BenefitsLink logo
EmployeeBenefitsJobs logo
Get the BenefitsLink app for iPhone and iPad LinkedIn
Twitter
Facebook
Search the News


Featured Jobs
Senior Retirement Plan Consultant
Retirement Plan Administrator
Retirement Services Manager
Qualified Plan Specialist
Senior Benefits Actuary/Consultant
ERISA Attorney
Retirement Plan Administrator II (Compliance Analyst II)
Compliance Analyst
Search all jobs
 

 
 
 

Jump to content


Photo

Section 125 and open enrollment


  • Please log in to reply
7 replies to this topic

#1 papogi

papogi

    Registered User

  • Registered
  • 778 posts

Posted 14 March 2002 - 04:48 PM

Assume that an employer does not have an open enrollment period, but that they do operate under a Section 125 flex plan. Since flex plans have the 12 month rule and require annual elections, does this overide the employer's desire not to have open enrollment, and basically force them to adopt an annual open enrollment coinciding with the flex plan's plan year?

#2 mroberts

mroberts

    Registered User

  • Registered
  • 433 posts

Posted 15 March 2002 - 08:18 AM

Just out of curiosity, is there a reason the employer is against having an open enrollment period?

#3 papogi

papogi

    Registered User

  • Registered
  • 778 posts

Posted 15 March 2002 - 08:41 AM

Honestly, I'm not sure of their reason. I can guess that the employer did not always operate under Section 125. Also, at one point they were probably fully-insured, purchasing benefits from a traditional insurer. Somewhere along the line, they must have been convinced, perhaps by a broker, that not having open enrollment would limit adverse selection. They are now a self funded employer, and in that transition, might have adopted the flex approach as well. The lack of an open enrollment might be a leftover provision from years ago. My thinking is that their flex plan forces them to have open enrollment...

#4 mroberts

mroberts

    Registered User

  • Registered
  • 433 posts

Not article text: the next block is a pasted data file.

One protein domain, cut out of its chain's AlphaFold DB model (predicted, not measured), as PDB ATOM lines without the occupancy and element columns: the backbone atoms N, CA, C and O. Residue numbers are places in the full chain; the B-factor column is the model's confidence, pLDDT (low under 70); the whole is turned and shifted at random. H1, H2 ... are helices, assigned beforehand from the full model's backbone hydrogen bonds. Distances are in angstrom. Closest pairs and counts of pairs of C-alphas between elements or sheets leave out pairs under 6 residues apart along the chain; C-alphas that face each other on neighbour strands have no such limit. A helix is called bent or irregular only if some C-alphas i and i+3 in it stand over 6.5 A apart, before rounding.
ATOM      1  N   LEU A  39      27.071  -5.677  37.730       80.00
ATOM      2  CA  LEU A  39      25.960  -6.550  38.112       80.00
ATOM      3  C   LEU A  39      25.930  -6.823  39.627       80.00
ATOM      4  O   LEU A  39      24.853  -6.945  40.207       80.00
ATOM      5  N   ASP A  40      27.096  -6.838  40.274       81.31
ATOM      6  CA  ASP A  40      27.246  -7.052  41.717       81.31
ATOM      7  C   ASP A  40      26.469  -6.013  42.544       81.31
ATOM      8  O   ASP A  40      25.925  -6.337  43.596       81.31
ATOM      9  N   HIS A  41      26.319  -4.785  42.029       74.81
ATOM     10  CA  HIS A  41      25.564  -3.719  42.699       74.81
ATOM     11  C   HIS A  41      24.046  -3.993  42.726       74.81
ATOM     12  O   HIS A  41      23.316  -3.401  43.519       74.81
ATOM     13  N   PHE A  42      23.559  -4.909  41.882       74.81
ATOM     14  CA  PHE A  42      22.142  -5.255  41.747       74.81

Posted 15 March 2002 - 09:41 AM

If employees pay at least a portion of the medical benefits your company offers, then an open enrollment period would have to be offered. Perhaps the employer may not want to call it that, but employees have to be able to opt out of coverage if they no longer want to pay from premium. If your company picks up the entire cost for medical benefits, I suppose they wouldn't have to offer one since the employees would have no reason not to accept the coverage. With respect to the section 125 plan, yes, employees do have to make annual elections.


When it comes to non-medical lines, it's going to depend on your carriers contracts. Some carriers will allow you to make changes at any point during the year and some will only allow you to make changes at an open enrollment period as designated by the employer.

Shoot me an email if you would like to discuss further.

#5 Sandra Pearce

Sandra Pearce

    Registered User

  • Registered
  • 225 posts

Posted 15 March 2002 - 01:01 PM

Just another thought. The health plan does not have to have an open enrollment. By this I mean that the health plan, even operating under a 125 plan, is not required to allow late entrants into the plan in other than HIPAA required circumstances.

#6 papogi

papogi

    Registered User

  • Registered
  • 778 posts

Posted 15 March 2002 - 01:27 PM

If that is the case, then the primary thing that can be changed during "open enrollment" would only be FSA elections. Again, even though Section 125 requires annual elections, an employer's desire not to have open enrollment overides this, and employee's can't add or remove dependents from their health coverage? So the only annual elections would really be FSAs in this case. I've combed what I can in the IRC, and can't find anything convincing enough to prevent confusion. Sandra, do you have anything you can cite?

#7 Sandra Pearce

Sandra Pearce

    Registered User

  • Registered
  • 225 posts

Posted 15 March 2002 - 02:51 PM

I probably haven't been clear. Our 125 plan allows for changes annually (if those changes are allowed by the underlying plans). Annually our employees can choose to add a spending account or change their prior election from pre-tax to after tax (or vice versa). If they chose to stop pre-tax election for the health plan they can drop out of the health plan. However, because there is no open enrollment allowed in our health plan they cannot elect to enter the heatlh plan during the 125 enrollment. They could enter the health plan and the 125 plan with a HIPAA qualifying event.

#8 papogi

papogi

    Registered User

  • Registered
  • 778 posts

Posted 15 March 2002 - 03:34 PM

This is helping immensely, Sandra. Specifically, if the employer does not offer an after-tax option and does not have open enrollment, employees and dependents on the health plan must stay on the plan. Sandra, do you know of any related government documentation that could also be cited? I know specific situations are rarely addressed in rules and regs, but I was hoping you might have some ideas.